Families of soldiers slain during clashes with the terrorist Kurdistan Workers' Party (PKK) have been expressing their support for a recent announcement by the government that a new Kurdish initiative will be launched based on further democratization and expanding individual rights and freedoms.
A vivid example of how families of slain soldiers are prepared to bury the hatchet came from Şırnak on Saturday during a meeting between Zeynep Yalçın, the mother of Pvt. Burhan Yalçın, who was killed by the PKK in Tunceli, and Kumri Bilgili, the mother of PKK militant Harfiye Bilgin, who was killed in a clash with security forces. The two women came together in Şırnak in a meeting organized by members of the city council and representatives of civil society organizations. The grieving mothers called for an end to bloodshed and for finding a peaceful solution.
Most families of slain soldiers say they would not like to see anyone else go through what they have suffered with the loss of a son, noting that they are ready to bury their pain inside their hearts for a better future for the country.
Melike Güngör, the mother of Pvt. Fevzi Güngör from Bitlis, who was killed in a fight with the PKK, said: “We don't want any more clashes. We don't want our sons to die.” She shared her story, saying: “My son worked in İstanbul for four years. When he returned home, I sent him to the military without even having spent time with him to make up for all those years. The dead body of my son returned home, while I was hoping I could kiss and hug him when he came back. We don't want our sons to die anymore. Our house has been hit by the fire; I don't want other people to experience the same pain.”
Yavuz Alphan, a former president of the İzmir Martyrs' Families Human Rights and Solidarity Association, said he does not see the issue through a screen of emotions, but with reason and in terms of what is best for the country's future, noting, “If they [the PKK] will lay down their arms, I can bear any sacrifice that we have to make.”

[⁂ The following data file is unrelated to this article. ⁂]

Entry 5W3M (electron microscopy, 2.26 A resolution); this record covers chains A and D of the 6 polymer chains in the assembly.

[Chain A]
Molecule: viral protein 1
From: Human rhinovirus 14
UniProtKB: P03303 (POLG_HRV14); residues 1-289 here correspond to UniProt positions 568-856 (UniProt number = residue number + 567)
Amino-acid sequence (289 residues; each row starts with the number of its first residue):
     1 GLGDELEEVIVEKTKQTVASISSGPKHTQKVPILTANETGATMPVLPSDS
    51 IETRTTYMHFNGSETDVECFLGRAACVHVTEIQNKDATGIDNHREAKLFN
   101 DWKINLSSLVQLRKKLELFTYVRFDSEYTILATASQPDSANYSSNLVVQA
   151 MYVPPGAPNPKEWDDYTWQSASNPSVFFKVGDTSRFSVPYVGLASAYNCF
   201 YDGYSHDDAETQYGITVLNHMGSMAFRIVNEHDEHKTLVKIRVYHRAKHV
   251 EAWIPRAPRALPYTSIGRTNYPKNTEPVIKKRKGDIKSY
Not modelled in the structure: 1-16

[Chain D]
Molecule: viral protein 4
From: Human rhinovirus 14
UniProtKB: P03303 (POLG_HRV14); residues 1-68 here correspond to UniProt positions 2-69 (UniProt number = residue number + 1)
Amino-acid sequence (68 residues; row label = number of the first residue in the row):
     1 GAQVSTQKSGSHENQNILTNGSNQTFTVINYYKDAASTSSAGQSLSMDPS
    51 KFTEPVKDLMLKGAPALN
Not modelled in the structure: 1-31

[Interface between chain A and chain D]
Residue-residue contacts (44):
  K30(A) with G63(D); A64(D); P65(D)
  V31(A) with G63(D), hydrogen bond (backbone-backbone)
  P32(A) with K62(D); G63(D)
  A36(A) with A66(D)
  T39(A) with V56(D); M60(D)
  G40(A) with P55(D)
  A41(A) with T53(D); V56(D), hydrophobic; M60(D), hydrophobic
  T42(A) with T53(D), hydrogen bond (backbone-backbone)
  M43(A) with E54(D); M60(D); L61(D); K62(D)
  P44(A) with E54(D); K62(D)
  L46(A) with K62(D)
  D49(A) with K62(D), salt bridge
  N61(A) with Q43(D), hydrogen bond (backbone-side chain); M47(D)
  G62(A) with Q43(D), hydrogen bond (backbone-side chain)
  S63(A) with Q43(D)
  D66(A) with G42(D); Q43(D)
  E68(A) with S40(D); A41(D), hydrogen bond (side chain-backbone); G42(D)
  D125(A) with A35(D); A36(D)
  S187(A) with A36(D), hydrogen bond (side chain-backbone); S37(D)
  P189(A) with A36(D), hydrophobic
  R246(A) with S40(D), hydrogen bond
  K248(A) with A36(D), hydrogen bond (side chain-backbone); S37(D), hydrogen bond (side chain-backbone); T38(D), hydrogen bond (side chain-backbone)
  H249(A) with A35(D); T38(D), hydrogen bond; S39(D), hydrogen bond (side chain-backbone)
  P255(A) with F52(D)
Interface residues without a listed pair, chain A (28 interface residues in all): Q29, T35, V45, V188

Abdurrezak Binici, the father of a slain soldier, emphasized that he is Kurdish and described the government's democratic initiative as an “effort being made to ensure the unity and territorial integrity of the nation.”
Nurettin Yeşilbağ, who heads the İzmir Martyrs' Families Human Rights and Solidarity Association, said that although he mainly supports the initiative, he is unnerved by the prospects of a general amnesty that might pardon PKK militants. Former chairman Alphan agrees, saying, “Only I can forgive him who killed my child.”
However, the association strongly supports the program, which has promises of peace. “You can't wash blood off with blood, but with water. We have been hurt; we don't want others to be hurt after this,” they say.
İsmail Gökçen, another grieving father of a son lost to a clash between security forces and the PKK, said: “We have lived together for centuries with the Kurds, the Laz and the Circassians. We don't know what this Kurdish initiative entails, but we are against any plan that might save [jailed PKK leader] Abdullah Öcalan. Our problem is not with our Kurdish brothers and sisters, but with Öcalan and his lot.”
Ahmet Büyükburç, himself a Kurd, currently heads the Diyarbakır Martyrs' Families Association as well as the Yurt-Sav Martyrs' and Veterans' Families Association. Büyükburç said: “If there is going to be a Kurdish initiative, all the teachers and public servants serving in the [southeastern] region should be replaced.” Büyükburç noted that some poverty and terror stricken cities in the predominantly Kurdish East and Southeast have always been treated as a place of exile for government employees. Büyükburç said this has led to some public officials being condescending to the locals.
Van Martyrs' and Veterans' Families Association President Ahmet Baki, speaking as someone who has lost a brother to the southeastern conflict, says he knows the pain suffered in the region very well. Baki's brother İsa was killed on July 4, 1995, by a rocket fired by the terrorist PKK in the village of Yukarı Kayalar, located in Şemdinli, Hakkari. “What I want is for no other parent or family to go through what I have been through. The bloodshed has to stop,” he said.
Kenan Şehitoğlu, head of the Siirt Martyrs' and Veterans' Association, has suffered from PKK terrorism more than most. He lost 11 members of his family to the conflict. Nowadays, he emphasizes that he and his association support the government's Kurdish initiative, but notes that steps to be taken should be concrete and permanent. Şehitoğlu also says that the Kurdish population in the region does not have any problems and that the problem would be solved automatically if the PKK could be taken out of the picture.